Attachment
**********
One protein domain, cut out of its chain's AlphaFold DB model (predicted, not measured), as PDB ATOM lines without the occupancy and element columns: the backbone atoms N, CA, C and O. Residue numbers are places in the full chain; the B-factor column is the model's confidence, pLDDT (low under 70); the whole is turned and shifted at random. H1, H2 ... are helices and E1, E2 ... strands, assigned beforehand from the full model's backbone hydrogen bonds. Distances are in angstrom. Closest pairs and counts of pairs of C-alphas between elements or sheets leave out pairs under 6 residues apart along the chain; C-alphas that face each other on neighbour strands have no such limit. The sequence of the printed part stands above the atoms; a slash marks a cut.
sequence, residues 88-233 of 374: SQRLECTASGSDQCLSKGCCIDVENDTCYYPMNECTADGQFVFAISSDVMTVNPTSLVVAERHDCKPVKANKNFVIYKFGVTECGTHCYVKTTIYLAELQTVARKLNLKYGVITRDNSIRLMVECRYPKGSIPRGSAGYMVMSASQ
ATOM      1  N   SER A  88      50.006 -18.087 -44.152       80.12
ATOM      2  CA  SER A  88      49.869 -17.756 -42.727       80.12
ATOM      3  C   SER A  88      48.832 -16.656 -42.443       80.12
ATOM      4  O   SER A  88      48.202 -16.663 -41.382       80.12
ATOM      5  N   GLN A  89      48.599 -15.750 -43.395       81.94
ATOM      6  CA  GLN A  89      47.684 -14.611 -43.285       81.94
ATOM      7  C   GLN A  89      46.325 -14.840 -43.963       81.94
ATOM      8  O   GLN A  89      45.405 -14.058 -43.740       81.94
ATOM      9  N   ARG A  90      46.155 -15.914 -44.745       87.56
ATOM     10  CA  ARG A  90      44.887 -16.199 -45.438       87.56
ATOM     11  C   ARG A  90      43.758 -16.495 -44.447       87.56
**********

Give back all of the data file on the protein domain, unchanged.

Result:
One protein domain, cut out of its chain's AlphaFold DB model (predicted, not measured), as PDB ATOM lines without the occupancy and element columns: the backbone atoms N, CA, C and O. Residue numbers are places in the full chain; the B-factor column is the model's confidence, pLDDT (low under 70); the whole is turned and shifted at random. H1, H2 ... are helices and E1, E2 ... strands, assigned beforehand from the full model's backbone hydrogen bonds. Distances are in angstrom. Closest pairs and counts of pairs of C-alphas between elements or sheets leave out pairs under 6 residues apart along the chain; C-alphas that face each other on neighbour strands have no such limit. The sequence of the printed part stands above the atoms; a slash marks a cut.
sequence, residues 88-233 of 374: SQRLECTASGSDQCLSKGCCIDVENDTCYYPMNECTADGQFVFAISSDVMTVNPTSLVVAERHDCKPVKANKNFVIYKFGVTECGTHCYVKTTIYLAELQTVARKLNLKYGVITRDNSIRLMVECRYPKGSIPRGSAGYMVMSASQ
ATOM      1  N   SER A  88      50.006 -18.087 -44.152       80.12
ATOM      2  CA  SER A  88      49.869 -17.756 -42.727       80.12
ATOM      3  C   SER A  88      48.832 -16.656 -42.443       80.12
ATOM      4  O   SER A  88      48.202 -16.663 -41.382       80.12
ATOM      5  N   GLN A  89      48.599 -15.750 -43.395       81.94
ATOM      6  CA  GLN A  89      47.684 -14.611 -43.285       81.94
ATOM      7  C   GLN A  89      46.325 -14.840 -43.963       81.94
ATOM      8  O   GLN A  89      45.405 -14.058 -43.740       81.94
ATOM      9  N   ARG A  90      46.155 -15.914 -44.745       87.56
ATOM     10  CA  ARG A  90      44.887 -16.199 -45.438       87.56
ATOM     11  C   ARG A  90      43.758 -16.495 -44.447       87.56